So if you put them on over anything but a perfectly white surface, or brush them on, you are going to see uneveness through the paint. Putting more coats on helps but also darkens it with each coat. On the other hand if you want a dark color, putting it on over white requires lots more paint, and if brushed looks uneven until you've added a lot of coats.

Even worse, since pigment is expensive, cheap mass market paint tends to have less of it these days, so you have to paint even more coats to get an even coverage. What this all means is you're putting mostly vehicle (paint glue) on the plane, and relatively little pigment per coat

What I do sometimes, particularly for reds, which tend to be very transparent now, is use artist's acrylic colors in large tubes. The cheaper student variety seems to work well. It is much higher pigment ratio, so covers very well -- though it is kind of pasty to apply. But If you rub it in -- spread it out using a foam brush rather hard to it, to get it as thin as possible, you get very good coverage at minimal weight in one thin coat, or maybe 2, most. And if you've brushed it out well -- it will look even. It dries satin finish, which may be acceptable -- or you can overcoat lightly with polycrylic gloss if you want more sheen.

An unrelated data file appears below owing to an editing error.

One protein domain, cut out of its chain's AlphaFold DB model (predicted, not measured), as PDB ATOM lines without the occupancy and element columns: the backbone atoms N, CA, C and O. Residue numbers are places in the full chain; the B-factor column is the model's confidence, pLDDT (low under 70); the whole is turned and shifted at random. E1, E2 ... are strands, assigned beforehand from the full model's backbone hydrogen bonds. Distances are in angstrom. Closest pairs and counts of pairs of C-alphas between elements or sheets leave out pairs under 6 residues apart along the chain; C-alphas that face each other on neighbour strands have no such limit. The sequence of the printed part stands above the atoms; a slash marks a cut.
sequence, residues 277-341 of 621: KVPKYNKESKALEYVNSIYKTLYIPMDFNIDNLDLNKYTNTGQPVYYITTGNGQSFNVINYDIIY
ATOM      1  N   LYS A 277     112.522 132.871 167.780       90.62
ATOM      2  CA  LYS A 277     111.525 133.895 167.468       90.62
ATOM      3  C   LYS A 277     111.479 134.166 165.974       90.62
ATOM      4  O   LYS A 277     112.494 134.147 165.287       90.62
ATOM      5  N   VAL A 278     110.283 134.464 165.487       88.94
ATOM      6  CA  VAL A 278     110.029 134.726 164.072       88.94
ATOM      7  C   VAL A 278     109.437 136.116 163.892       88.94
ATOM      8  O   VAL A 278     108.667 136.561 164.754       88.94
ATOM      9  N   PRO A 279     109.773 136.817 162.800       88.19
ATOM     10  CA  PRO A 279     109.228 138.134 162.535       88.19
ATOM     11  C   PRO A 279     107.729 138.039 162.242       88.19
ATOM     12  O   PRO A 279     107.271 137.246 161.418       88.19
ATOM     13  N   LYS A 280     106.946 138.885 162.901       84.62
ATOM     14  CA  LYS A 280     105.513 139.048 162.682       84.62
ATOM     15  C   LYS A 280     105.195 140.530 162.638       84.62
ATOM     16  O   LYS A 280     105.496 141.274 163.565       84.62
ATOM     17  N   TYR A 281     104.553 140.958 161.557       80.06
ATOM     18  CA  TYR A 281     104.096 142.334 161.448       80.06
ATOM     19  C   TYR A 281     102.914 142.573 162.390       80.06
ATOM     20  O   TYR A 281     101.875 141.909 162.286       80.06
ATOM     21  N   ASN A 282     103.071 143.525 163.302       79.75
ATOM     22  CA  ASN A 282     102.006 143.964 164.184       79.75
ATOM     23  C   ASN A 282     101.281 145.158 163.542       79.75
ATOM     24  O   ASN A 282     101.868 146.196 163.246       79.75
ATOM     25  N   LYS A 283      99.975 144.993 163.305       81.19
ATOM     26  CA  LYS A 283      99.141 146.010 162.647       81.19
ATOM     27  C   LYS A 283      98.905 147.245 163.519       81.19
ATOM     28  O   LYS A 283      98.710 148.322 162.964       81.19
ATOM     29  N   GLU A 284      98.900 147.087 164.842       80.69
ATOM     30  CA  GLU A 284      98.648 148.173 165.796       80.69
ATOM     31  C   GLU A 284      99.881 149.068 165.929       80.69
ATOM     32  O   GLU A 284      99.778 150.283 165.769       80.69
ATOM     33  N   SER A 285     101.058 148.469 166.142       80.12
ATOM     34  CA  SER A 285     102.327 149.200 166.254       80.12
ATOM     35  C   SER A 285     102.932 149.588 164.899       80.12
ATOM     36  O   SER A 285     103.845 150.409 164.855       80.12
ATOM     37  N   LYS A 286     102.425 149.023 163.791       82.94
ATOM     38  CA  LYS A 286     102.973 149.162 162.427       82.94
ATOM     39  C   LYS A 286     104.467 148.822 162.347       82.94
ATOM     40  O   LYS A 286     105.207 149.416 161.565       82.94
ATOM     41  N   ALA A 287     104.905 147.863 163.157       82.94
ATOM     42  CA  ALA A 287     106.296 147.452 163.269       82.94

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Old Jan 31, 2014, 09:40 AM
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SE MI
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VT: do you have a upc code off the drawing paper you use? I am always up for trying new things, (though I do like my coffee filters!)

One of the nice things about any of the covering methods that incorporate minwax Polycrylic, is that you can pretty much use any paint for covering after you seal the foam surface. I use a lot of the dollar a can rattle can spray paint from Walmart. cheap and goes on relatively thin compared to rustoleum, et al. sprays.